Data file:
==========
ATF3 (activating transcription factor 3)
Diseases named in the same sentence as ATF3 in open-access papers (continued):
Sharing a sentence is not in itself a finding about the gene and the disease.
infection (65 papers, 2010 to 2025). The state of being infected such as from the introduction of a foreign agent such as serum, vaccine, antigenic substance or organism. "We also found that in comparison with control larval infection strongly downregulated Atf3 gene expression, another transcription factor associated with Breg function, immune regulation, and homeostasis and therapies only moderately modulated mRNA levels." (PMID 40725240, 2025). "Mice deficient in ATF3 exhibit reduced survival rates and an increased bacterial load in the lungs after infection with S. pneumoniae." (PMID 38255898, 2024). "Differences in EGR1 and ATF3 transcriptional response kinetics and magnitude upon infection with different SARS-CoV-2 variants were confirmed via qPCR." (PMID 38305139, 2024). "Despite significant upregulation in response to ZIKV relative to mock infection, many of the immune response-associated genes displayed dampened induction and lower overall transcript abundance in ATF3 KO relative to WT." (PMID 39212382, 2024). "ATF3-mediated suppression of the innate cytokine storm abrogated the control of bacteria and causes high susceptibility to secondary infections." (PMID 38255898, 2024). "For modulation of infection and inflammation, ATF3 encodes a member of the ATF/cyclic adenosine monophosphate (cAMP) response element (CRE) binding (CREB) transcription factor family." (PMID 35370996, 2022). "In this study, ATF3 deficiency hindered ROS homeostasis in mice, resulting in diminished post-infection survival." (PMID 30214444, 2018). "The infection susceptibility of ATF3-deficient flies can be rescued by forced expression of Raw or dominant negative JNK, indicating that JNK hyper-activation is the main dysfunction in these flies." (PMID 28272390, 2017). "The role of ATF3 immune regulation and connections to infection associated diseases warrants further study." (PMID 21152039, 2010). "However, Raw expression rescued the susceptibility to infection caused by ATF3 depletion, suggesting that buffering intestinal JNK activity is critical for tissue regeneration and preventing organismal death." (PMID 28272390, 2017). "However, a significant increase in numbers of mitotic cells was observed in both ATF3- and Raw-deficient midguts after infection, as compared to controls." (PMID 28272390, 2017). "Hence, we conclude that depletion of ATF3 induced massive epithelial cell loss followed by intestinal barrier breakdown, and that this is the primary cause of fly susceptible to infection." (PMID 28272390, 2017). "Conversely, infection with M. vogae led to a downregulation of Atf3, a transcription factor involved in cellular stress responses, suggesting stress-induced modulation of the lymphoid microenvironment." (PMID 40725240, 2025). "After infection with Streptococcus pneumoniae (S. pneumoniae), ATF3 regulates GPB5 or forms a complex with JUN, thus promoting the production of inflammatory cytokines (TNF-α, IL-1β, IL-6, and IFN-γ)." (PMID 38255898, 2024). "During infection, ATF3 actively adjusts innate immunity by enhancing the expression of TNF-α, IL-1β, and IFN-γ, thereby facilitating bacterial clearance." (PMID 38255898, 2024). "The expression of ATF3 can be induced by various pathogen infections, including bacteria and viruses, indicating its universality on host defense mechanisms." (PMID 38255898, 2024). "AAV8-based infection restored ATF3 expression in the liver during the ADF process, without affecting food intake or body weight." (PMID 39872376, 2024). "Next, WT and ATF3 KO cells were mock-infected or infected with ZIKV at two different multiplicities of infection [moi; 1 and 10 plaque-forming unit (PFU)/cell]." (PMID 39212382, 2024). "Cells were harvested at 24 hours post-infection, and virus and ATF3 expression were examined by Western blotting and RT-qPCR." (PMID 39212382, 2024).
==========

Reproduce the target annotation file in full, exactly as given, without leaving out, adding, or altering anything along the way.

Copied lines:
ATF3 (activating transcription factor 3)
Diseases named in the same sentence as ATF3 in open-access papers (continued):
Sharing a sentence is not in itself a finding about the gene and the disease.
infection (65 papers, 2010 to 2025). The state of being infected such as from the introduction of a foreign agent such as serum, vaccine, antigenic substance or organism. "We also found that in comparison with control larval infection strongly downregulated Atf3 gene expression, another transcription factor associated with Breg function, immune regulation, and homeostasis and therapies only moderately modulated mRNA levels." (PMID 40725240, 2025). "Mice deficient in ATF3 exhibit reduced survival rates and an increased bacterial load in the lungs after infection with S. pneumoniae." (PMID 38255898, 2024). "Differences in EGR1 and ATF3 transcriptional response kinetics and magnitude upon infection with different SARS-CoV-2 variants were confirmed via qPCR." (PMID 38305139, 2024). "Despite significant upregulation in response to ZIKV relative to mock infection, many of the immune response-associated genes displayed dampened induction and lower overall transcript abundance in ATF3 KO relative to WT." (PMID 39212382, 2024). "ATF3-mediated suppression of the innate cytokine storm abrogated the control of bacteria and causes high susceptibility to secondary infections." (PMID 38255898, 2024). "For modulation of infection and inflammation, ATF3 encodes a member of the ATF/cyclic adenosine monophosphate (cAMP) response element (CRE) binding (CREB) transcription factor family." (PMID 35370996, 2022). "In this study, ATF3 deficiency hindered ROS homeostasis in mice, resulting in diminished post-infection survival." (PMID 30214444, 2018). "The infection susceptibility of ATF3-deficient flies can be rescued by forced expression of Raw or dominant negative JNK, indicating that JNK hyper-activation is the main dysfunction in these flies." (PMID 28272390, 2017). "The role of ATF3 immune regulation and connections to infection associated diseases warrants further study." (PMID 21152039, 2010). "However, Raw expression rescued the susceptibility to infection caused by ATF3 depletion, suggesting that buffering intestinal JNK activity is critical for tissue regeneration and preventing organismal death." (PMID 28272390, 2017). "However, a significant increase in numbers of mitotic cells was observed in both ATF3- and Raw-deficient midguts after infection, as compared to controls." (PMID 28272390, 2017). "Hence, we conclude that depletion of ATF3 induced massive epithelial cell loss followed by intestinal barrier breakdown, and that this is the primary cause of fly susceptible to infection." (PMID 28272390, 2017). "Conversely, infection with M. vogae led to a downregulation of Atf3, a transcription factor involved in cellular stress responses, suggesting stress-induced modulation of the lymphoid microenvironment." (PMID 40725240, 2025). "After infection with Streptococcus pneumoniae (S. pneumoniae), ATF3 regulates GPB5 or forms a complex with JUN, thus promoting the production of inflammatory cytokines (TNF-α, IL-1β, IL-6, and IFN-γ)." (PMID 38255898, 2024). "During infection, ATF3 actively adjusts innate immunity by enhancing the expression of TNF-α, IL-1β, and IFN-γ, thereby facilitating bacterial clearance." (PMID 38255898, 2024). "The expression of ATF3 can be induced by various pathogen infections, including bacteria and viruses, indicating its universality on host defense mechanisms." (PMID 38255898, 2024). "AAV8-based infection restored ATF3 expression in the liver during the ADF process, without affecting food intake or body weight." (PMID 39872376, 2024). "Next, WT and ATF3 KO cells were mock-infected or infected with ZIKV at two different multiplicities of infection [moi; 1 and 10 plaque-forming unit (PFU)/cell]." (PMID 39212382, 2024). "Cells were harvested at 24 hours post-infection, and virus and ATF3 expression were examined by Western blotting and RT-qPCR." (PMID 39212382, 2024).